Dehradun is the capital of Uttrakhand. Earlier, it was an important town in Uttar Pradesh state. Being in the hills it has milder weather than rest of Uttar Pradesh. So British moved to hill stations during summers like Dehradun, Mussorie and Shimla: all situated in the hills of North India and were cooler. It must have been a favorite city of the British as is evident from the fact that headquarters of a number of departments like Forest and Survey of India, are located here. It is surrounded on the North by Himalayas and in the South by the Shiwaliks thus forming a valley. The valley itself is divided into two parts by a ridge.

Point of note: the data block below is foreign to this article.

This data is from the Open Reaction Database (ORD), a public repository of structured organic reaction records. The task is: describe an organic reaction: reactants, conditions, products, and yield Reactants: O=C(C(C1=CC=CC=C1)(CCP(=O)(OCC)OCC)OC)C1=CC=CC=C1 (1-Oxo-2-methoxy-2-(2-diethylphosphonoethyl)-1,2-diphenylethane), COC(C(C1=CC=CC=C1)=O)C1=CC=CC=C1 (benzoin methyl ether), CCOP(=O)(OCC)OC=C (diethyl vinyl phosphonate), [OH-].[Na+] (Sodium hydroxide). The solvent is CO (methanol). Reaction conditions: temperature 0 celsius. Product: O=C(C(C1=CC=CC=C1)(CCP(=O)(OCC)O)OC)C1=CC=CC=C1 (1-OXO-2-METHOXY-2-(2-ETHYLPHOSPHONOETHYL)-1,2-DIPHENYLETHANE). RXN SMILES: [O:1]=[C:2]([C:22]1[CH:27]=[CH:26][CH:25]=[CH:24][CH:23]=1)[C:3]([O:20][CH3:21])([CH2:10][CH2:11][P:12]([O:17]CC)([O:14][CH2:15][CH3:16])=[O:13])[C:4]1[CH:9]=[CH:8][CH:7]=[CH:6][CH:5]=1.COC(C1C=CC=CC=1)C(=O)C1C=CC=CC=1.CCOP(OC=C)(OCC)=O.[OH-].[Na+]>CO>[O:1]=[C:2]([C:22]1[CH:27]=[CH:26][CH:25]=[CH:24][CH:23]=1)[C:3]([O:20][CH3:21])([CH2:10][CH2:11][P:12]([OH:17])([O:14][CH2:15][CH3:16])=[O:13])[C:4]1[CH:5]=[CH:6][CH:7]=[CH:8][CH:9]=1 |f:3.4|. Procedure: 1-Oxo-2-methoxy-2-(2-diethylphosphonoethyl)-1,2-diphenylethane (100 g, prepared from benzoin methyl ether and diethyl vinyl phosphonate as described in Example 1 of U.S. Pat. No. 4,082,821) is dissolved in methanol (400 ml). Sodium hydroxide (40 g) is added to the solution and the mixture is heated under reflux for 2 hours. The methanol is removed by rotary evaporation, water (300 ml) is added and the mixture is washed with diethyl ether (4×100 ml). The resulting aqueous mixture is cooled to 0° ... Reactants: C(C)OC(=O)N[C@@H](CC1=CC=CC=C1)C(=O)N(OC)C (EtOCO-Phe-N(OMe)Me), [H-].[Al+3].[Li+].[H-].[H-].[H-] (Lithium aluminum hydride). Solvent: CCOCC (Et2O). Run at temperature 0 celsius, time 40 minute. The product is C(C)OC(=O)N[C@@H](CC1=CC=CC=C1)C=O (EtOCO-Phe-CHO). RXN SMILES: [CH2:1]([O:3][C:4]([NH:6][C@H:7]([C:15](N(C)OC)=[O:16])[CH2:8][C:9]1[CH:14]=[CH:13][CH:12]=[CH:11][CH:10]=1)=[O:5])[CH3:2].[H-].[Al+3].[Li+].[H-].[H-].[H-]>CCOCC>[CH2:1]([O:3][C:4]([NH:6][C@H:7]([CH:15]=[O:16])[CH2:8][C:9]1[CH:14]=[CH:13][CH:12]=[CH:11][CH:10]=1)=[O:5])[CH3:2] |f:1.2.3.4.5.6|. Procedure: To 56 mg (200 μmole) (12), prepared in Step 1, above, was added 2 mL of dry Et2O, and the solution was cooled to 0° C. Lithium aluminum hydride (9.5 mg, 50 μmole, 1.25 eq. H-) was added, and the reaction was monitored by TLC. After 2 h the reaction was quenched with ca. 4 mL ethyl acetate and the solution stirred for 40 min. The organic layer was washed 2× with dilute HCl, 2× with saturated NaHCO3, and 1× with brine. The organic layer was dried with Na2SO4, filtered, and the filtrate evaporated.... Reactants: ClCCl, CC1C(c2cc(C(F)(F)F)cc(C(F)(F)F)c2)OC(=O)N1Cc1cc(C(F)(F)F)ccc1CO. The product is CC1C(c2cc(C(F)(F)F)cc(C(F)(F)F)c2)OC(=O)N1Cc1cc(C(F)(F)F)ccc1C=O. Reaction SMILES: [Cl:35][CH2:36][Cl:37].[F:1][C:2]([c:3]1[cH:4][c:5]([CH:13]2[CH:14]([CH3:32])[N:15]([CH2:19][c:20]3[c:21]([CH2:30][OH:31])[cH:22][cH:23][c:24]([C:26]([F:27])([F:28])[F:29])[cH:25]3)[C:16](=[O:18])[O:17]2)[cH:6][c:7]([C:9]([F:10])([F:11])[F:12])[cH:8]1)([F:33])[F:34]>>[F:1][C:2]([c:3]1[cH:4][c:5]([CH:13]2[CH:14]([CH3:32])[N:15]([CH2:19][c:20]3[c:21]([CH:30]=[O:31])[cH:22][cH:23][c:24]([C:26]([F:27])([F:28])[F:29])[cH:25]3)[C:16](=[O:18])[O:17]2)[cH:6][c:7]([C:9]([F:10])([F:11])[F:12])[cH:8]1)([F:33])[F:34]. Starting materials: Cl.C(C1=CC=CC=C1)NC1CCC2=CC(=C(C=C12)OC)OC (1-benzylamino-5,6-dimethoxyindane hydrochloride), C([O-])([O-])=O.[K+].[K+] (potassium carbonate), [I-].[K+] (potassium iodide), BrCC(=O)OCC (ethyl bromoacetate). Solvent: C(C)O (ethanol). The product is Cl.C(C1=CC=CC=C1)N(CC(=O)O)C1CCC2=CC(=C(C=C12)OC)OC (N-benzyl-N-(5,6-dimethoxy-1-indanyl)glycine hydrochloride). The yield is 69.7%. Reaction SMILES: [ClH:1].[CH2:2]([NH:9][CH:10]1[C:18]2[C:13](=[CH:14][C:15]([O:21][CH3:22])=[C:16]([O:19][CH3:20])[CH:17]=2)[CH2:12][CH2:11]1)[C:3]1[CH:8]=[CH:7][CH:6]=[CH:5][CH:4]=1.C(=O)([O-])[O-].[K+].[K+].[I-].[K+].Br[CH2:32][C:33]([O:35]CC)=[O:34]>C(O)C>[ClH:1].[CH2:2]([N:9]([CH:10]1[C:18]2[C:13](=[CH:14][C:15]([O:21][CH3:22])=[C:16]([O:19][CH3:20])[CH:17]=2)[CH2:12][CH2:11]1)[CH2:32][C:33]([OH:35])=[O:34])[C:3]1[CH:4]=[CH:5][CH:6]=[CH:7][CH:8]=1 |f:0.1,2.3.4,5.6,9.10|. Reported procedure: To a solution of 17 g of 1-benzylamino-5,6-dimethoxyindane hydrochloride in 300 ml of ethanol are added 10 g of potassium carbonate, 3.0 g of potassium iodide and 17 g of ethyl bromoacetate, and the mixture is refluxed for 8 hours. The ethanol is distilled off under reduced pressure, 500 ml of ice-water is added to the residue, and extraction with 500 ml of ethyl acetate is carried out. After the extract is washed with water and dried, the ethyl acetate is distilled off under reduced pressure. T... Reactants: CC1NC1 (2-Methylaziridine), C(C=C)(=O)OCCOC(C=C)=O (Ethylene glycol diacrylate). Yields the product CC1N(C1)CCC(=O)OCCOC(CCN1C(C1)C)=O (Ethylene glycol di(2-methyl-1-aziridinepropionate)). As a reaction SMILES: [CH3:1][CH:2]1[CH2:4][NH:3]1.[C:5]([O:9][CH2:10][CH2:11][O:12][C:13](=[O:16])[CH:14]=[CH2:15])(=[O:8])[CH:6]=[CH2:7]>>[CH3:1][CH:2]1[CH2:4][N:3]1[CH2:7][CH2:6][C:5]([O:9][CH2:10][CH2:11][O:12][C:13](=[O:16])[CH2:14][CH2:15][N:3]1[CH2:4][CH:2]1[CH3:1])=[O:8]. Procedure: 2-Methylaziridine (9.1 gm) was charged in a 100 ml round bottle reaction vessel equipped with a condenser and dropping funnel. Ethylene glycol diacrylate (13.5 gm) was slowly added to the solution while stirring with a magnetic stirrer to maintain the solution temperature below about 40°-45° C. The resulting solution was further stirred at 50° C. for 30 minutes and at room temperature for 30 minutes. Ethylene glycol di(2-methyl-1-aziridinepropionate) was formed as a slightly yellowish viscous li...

It boasted of famous Litchi plantations. During the summer season, one could see the vendors selling this fruit. The weather was not hot even in the summers when I first came here in 1978. Now the things have changed due to deforestation and building activity on a large scale.
Hardwar Dehradun railway line was opened in 1900 thus completing 112 years. It was the continuation of Oudh & Rohilkhand Railway from Laskar to Hardwar. Total distance is 48 miles. During British time Dehradun had many tea plantations and produced 1.6 million pounds of tea in 1903. Timber was extracted and taken to Yamuna River with the help of wet wooden planks. The timber was then was formed into rafts and floated down to Delhi.